Africa Oil Governance report launched
Some of the issues include policy and regulatory, transparency, accountability and corruption,
The report highlights the governance efforts of African oil producing countries and to provide information on the gaps existing in their governance frameworks; thereby serving as a wake-up call for African governments to strengthen their resource governance policies, systems and institutions.
The report provides alternative solutions for efficient and transparent management of oil and gas resources in Africa.
The report funded by the Education for Development and Oxfam America identifies key governance challenges that confront African oil and gas producers and how such challenges could be addressed through policy, legal and institutional interventions.
Ms Linda Ahunu, ACEP Policy Analyst said 18 African oil-producing countries were selected based on their membership of the African Petroleum Producers Association (APPA).
APPA is an organisation of resource-endowed African oil producing countries, which aims to promote common policy initiatives in all facets of the petroleum industry in order to maximise the developmental benefits accruable from petroleum exploitation activities.
She said the report was necessitated following recommendations from the maiden Africa Oil Governance Summit, held in November 2015, for a systematic tracking of the progress made by African oil and gas producers on oil and gas governance in line with the Communiqué from the Summit.
She said the report assesses the efforts of the APPA member countries against 11 selected governance indicators based on data sourced from their legal frameworks including national constitutions and petroleum laws.
The report finds that APPA member countries have made some commendable efforts to govern their petroleum resources. However, more effort is required as issues of beneficial ownership disclosure and mandatory contract disclosure among others remain unsatisfactory.
She noted that the highlights of the report’s major findings include the need for African governments to increase the adoption of open and competitive bidding process for the award of oil and gas rights, and ensure mandatory disclosure of oil and gas contracts.
Also the findings revealed that, there should be mandatory disclosure of beneficial ownership continues to remain a challenge among African oil producing countries and there is increasing adoption of public accountability institutions among African oil producing countries.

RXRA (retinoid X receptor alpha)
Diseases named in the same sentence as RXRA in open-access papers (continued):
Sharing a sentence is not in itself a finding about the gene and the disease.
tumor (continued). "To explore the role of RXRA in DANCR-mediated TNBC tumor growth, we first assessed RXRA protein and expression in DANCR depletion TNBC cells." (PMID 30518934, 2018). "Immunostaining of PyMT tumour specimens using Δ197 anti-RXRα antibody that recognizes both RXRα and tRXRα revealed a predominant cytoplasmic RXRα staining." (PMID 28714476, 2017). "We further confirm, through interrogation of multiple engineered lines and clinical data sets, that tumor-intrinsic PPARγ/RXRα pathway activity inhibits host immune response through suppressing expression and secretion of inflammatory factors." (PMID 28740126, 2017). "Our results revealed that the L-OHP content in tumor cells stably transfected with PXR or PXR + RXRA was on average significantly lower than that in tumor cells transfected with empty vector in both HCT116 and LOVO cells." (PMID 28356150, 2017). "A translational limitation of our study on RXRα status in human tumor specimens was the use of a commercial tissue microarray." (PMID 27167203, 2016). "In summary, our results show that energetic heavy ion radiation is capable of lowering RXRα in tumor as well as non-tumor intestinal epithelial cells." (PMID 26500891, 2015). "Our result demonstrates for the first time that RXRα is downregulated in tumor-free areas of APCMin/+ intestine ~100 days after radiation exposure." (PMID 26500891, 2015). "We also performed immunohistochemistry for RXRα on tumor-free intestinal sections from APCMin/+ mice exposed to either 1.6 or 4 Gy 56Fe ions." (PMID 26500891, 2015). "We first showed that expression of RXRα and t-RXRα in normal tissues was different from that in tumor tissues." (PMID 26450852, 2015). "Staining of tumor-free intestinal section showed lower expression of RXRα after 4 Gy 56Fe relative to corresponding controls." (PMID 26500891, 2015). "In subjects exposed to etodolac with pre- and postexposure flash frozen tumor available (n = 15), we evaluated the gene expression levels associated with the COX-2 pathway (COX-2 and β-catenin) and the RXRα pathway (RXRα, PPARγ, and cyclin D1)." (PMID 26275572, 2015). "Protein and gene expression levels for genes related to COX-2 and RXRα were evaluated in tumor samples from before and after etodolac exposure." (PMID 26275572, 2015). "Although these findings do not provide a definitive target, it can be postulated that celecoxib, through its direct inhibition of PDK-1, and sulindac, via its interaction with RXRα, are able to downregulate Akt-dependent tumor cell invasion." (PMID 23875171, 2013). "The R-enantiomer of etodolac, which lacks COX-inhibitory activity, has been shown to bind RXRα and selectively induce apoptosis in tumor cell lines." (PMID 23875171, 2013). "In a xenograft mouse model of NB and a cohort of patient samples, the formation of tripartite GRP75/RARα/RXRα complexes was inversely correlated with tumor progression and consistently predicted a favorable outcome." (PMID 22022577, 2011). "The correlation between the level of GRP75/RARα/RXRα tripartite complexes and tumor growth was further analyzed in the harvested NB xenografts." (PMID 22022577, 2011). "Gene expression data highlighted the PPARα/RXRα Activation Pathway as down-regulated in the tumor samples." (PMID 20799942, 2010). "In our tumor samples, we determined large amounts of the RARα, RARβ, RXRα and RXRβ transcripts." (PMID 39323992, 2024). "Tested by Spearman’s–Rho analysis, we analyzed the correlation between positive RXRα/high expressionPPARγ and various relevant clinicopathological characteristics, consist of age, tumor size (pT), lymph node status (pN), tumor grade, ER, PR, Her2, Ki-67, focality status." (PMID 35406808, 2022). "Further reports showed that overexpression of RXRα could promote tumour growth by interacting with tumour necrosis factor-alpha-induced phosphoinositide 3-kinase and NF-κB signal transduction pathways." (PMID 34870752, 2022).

The report recommended that African governments should optimize the benefits from oil and gas exploration through a combination of fiscal and non-fiscal reforms, specifically by stopping unnecessary tax concessions, applying optimal fiscal terms that match specific conditions pertaining to different blocks and maximize local content initiatives.
It also recommended that African governments should develop comprehensive resource revenue management frameworks, extensive disclosure requirements and productive investment choices based on long-term national development and public investment plans developed through broad consultation.
Mr Ian Gary, Associate Policy Director at Oxfam America, said Africa has vast petroleum resources which when utilised efficiently, could accelerate economic growth and development and translating natural resource wealth into sustainable development depends on good governance.
He said African governments should build a transparent regime for licensing of oil concessions. In particular, governments should adopt open and competitive bidding processes, mandatory disclosure of contracts, disclosure of beneficial ownership information and provision of anti-corruption clauses that penalize companies and public officials involved in corruptly facilitating the acquisition of licences.